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Do Hollywood studios own rights on Mars?

Uss_enterprise Throughout space and time, industry lawyers have been caught flat-footed by new technology. Fifty years ago, no attorney demanded digital rights to books, movies, TV shows, and the rest.

These days, they compensate for this lack of vision by drafting broad, vague contract terms that can handily be applied in far-off galaxies.

The WSJ has some fun with this topic in a front-page article that picks on the contractual phrase, "throughout the universe, in perpetuity."

The authors make the point that the language has become standard in Hollywood as entertainment companies pick on amateur talent by locking up every possible future stream of revenue.

True, one will find a universal rights-grab in contracts with reality television stars. The Real Housewives of New Jersey, for example. But even power players often give up rights "throughout the universe." A search of the SEC's Edgar database turns up 560 examples of the phrase in the last couple years alone, including in CBS CEO Les Moonves' employment agreement.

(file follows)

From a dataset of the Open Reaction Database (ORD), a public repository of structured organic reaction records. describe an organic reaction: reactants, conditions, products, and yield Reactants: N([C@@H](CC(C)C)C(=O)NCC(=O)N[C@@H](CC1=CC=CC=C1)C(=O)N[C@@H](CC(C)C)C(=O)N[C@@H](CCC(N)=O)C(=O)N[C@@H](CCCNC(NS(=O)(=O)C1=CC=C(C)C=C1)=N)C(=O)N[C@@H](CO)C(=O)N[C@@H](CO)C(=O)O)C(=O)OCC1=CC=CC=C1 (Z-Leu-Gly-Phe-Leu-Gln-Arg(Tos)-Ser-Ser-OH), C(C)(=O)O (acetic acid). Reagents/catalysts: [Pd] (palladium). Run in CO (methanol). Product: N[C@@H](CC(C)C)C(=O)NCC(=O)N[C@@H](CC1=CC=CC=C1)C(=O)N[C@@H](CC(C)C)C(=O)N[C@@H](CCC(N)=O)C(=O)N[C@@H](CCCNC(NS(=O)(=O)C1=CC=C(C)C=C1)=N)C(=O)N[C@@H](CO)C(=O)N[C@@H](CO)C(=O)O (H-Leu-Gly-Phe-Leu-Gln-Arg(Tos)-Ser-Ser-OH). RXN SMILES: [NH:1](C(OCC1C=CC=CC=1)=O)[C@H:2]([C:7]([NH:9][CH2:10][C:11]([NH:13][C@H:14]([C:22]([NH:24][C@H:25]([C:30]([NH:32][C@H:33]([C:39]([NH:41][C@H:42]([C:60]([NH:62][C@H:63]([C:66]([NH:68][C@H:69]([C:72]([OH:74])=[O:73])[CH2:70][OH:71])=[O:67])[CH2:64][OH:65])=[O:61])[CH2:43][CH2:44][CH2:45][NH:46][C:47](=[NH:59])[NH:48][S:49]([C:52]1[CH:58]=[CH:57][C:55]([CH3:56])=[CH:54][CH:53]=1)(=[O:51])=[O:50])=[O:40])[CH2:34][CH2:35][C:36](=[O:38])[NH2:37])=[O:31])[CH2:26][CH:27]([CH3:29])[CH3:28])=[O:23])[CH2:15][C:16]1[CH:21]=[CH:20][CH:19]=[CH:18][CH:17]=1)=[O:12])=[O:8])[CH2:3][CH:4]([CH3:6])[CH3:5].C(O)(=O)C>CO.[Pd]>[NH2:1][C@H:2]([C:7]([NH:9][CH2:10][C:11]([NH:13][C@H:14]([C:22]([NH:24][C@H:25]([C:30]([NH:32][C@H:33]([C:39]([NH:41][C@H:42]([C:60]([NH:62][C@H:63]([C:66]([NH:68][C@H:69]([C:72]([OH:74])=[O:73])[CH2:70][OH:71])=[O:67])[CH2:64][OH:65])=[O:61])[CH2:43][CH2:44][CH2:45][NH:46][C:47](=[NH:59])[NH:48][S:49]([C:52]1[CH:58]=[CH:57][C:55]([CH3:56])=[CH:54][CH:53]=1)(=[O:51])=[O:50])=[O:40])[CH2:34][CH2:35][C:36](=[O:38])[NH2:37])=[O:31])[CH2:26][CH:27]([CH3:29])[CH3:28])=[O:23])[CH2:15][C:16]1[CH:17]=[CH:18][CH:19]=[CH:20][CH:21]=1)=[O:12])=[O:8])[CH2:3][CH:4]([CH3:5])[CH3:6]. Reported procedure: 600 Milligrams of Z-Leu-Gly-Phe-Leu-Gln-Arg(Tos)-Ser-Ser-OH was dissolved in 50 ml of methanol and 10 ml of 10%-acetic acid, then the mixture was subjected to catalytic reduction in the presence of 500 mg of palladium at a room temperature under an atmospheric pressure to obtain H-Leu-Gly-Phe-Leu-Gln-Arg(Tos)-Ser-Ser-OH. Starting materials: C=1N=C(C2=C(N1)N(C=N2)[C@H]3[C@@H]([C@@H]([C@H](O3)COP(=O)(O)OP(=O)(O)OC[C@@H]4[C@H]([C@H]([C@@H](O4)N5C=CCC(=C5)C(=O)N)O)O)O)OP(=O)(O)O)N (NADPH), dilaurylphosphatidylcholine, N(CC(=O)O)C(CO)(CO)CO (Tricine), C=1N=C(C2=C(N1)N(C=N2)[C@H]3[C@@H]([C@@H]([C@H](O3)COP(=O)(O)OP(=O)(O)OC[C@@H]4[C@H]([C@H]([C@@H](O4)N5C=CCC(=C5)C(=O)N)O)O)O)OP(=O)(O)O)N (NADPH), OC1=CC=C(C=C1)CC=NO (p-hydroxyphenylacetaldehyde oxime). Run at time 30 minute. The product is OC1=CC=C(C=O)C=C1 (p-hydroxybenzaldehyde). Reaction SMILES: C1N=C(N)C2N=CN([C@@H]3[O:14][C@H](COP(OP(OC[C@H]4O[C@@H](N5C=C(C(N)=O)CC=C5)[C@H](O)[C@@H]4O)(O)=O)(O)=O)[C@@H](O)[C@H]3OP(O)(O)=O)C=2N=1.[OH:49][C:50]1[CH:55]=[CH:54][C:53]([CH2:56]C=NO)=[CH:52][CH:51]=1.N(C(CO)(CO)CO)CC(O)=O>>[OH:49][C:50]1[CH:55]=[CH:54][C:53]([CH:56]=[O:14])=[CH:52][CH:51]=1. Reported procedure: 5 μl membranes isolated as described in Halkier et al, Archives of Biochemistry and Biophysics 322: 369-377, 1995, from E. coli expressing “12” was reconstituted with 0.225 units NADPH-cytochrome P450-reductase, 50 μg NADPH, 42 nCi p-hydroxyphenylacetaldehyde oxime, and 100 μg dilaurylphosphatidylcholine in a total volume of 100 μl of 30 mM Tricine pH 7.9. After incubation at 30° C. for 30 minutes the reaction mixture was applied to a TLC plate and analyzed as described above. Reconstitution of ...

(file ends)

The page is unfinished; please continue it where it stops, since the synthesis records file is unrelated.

Our favorite quote comes from a spokesperson for Lucasfilm, who, responding to the need for such boilerplate on the Starwars.com terms-of-service, says, "To be honest with you, we have had very few cases of people trying to exploit rights on other planets."

As hard as it is to believe, there's actually been a bit of discussion in recent years on the issue of intellectual property in outer space.

We have two questions for legal-minded science/philosophy geeks: First, is there an assumption that if some dispute should arise on a planet like Mars, the contract would be honored in an alien jurisdiction? Second, why haven't entertainment lawyers locked up rights in parallel universes?